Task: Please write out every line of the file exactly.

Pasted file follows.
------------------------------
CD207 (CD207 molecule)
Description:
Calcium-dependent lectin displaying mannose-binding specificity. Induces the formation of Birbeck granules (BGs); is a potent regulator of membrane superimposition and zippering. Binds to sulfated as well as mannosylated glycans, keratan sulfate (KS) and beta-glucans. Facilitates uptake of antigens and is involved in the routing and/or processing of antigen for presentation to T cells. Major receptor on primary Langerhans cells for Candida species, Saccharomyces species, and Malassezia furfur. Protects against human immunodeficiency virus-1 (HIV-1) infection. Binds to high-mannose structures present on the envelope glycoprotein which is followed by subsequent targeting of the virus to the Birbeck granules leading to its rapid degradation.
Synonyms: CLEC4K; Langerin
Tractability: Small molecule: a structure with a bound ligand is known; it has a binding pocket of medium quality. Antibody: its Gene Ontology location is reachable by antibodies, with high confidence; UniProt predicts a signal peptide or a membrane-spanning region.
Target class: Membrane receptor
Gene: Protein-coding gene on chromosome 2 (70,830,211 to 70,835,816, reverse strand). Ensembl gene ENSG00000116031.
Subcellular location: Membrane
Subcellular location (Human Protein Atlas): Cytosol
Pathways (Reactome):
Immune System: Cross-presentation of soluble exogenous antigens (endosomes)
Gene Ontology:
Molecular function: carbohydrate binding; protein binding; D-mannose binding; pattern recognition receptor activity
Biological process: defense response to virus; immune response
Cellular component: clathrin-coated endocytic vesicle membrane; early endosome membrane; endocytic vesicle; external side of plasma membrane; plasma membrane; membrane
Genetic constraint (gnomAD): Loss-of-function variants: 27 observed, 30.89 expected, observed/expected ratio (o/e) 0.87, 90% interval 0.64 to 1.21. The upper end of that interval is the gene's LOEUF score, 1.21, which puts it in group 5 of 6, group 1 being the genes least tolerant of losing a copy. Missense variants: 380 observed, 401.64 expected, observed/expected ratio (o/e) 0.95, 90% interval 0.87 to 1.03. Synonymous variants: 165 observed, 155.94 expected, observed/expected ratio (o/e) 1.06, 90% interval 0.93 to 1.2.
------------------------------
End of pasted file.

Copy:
CD207 (CD207 molecule)
Description:
Calcium-dependent lectin displaying mannose-binding specificity. Induces the formation of Birbeck granules (BGs); is a potent regulator of membrane superimposition and zippering. Binds to sulfated as well as mannosylated glycans, keratan sulfate (KS) and beta-glucans. Facilitates uptake of antigens and is involved in the routing and/or processing of antigen for presentation to T cells. Major receptor on primary Langerhans cells for Candida species, Saccharomyces species, and Malassezia furfur. Protects against human immunodeficiency virus-1 (HIV-1) infection. Binds to high-mannose structures present on the envelope glycoprotein which is followed by subsequent targeting of the virus to the Birbeck granules leading to its rapid degradation.
Synonyms: CLEC4K; Langerin
Tractability: Small molecule: a structure with a bound ligand is known; it has a binding pocket of medium quality. Antibody: its Gene Ontology location is reachable by antibodies, with high confidence; UniProt predicts a signal peptide or a membrane-spanning region.
Target class: Membrane receptor
Gene: Protein-coding gene on chromosome 2 (70,830,211 to 70,835,816, reverse strand). Ensembl gene ENSG00000116031.
Subcellular location: Membrane
Subcellular location (Human Protein Atlas): Cytosol
Pathways (Reactome):
Immune System: Cross-presentation of soluble exogenous antigens (endosomes)
Gene Ontology:
Molecular function: carbohydrate binding; protein binding; D-mannose binding; pattern recognition receptor activity
Biological process: defense response to virus; immune response
Cellular component: clathrin-coated endocytic vesicle membrane; early endosome membrane; endocytic vesicle; external side of plasma membrane; plasma membrane; membrane
Genetic constraint (gnomAD): Loss-of-function variants: 27 observed, 30.89 expected, observed/expected ratio (o/e) 0.87, 90% interval 0.64 to 1.21. The upper end of that interval is the gene's LOEUF score, 1.21, which puts it in group 5 of 6, group 1 being the genes least tolerant of losing a copy. Missense variants: 380 observed, 401.64 expected, observed/expected ratio (o/e) 0.95, 90% interval 0.87 to 1.03. Synonymous variants: 165 observed, 155.94 expected, observed/expected ratio (o/e) 1.06, 90% interval 0.93 to 1.2.